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  • HYDROGEN-PEROXIDE PRODUCTION  (1)
  • 1
    Keywords: brain ; RECEPTOR ; CELL ; Germany ; KINASE ; EXPOSURE ; NEW-YORK ; PATIENT ; INDEX ; treatment ; cell culture ; culture ; TRIAL ; PLASMA ; DECREASE ; ATP ; SKELETAL-MUSCLE ; GLUCOSE ; DOUBLE-BLIND ; OXIDATIVE STRESS ; SMOKERS ; OXYGEN ; insulin ; INSULIN-RECEPTOR ; 3T3-L1 ADIPOCYTES ; CREATINE SUPPLEMENTATION ; HYDROGEN-PEROXIDE PRODUCTION ; LOW-CARBOHYDRATE ; obesity,hyperlipidemia,body fat,insulin reactivity,thiol antioxidant treatment ; REDOX STATE ; REVERSES ENDOTHELIAL DYSFUNCTION ; STRESS IMPAIRS INSULIN ; SUPPLEMENTATION ; TYROSINE KINASE DOMAIN
    Abstract: Insulin signaling is enhanced by moderate concentrations of reactive oxygen species (ROS) and suppressed by persistent exposure to ROS. Diabetic patients show abnormally high ROS levels and a decrease in insulin reactivity which is ameliorated by antioxidants, such as N-acetylcysteine (NAC). A similar effect of NAC has not been reported for non-diabetic subjects. We now show that the insulin receptor (IR) kinase is inhibited in cell culture by physiologic concentrations of cysteine. In two double-blind trials involving a total of 140 non-diabetic subjects we found furthermore that NAC increased the HOMA-R index (derived from the fasting insulin and glucose concentrations) in smokers and obese patients, but not in nonobese non-smokers. In obese patients NAC also caused a decrease in glucose tolerance and body fat mass. Simultaneous treatment with creatine, a metabolite utilized by skeletal muscle and brain for the interconversion of ADP and ATP, reversed the NAC-mediated increase in HOMA-R index and the decrease in glucose tolerance without preventing the decrease in body fat. As the obese and hyperlipidemic patients had lower plasma thiol concentrations than the normolipidemic subjects, our results suggest that low thiol levels facilitate the development of obesity. Supplementation of thiols plus creatine may reduce body fat without compromising glucose tolerance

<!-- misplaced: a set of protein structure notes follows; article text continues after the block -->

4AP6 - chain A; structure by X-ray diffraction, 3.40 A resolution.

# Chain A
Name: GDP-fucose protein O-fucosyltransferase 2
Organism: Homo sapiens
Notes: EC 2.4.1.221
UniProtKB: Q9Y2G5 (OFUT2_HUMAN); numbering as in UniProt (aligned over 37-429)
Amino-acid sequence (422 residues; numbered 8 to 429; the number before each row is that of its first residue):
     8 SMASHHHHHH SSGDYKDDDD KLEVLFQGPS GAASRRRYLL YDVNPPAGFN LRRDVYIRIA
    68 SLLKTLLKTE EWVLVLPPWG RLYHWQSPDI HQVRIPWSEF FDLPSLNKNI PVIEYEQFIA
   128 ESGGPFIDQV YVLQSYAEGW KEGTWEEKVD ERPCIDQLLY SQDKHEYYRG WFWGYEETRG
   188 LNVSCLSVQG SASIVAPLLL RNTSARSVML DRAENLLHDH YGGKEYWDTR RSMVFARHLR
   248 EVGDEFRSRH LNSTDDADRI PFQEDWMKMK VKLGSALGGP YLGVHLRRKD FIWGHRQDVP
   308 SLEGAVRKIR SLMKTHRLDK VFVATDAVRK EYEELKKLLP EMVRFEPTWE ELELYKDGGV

Type of Publication: Journal article published
    PubMed ID: 15007512
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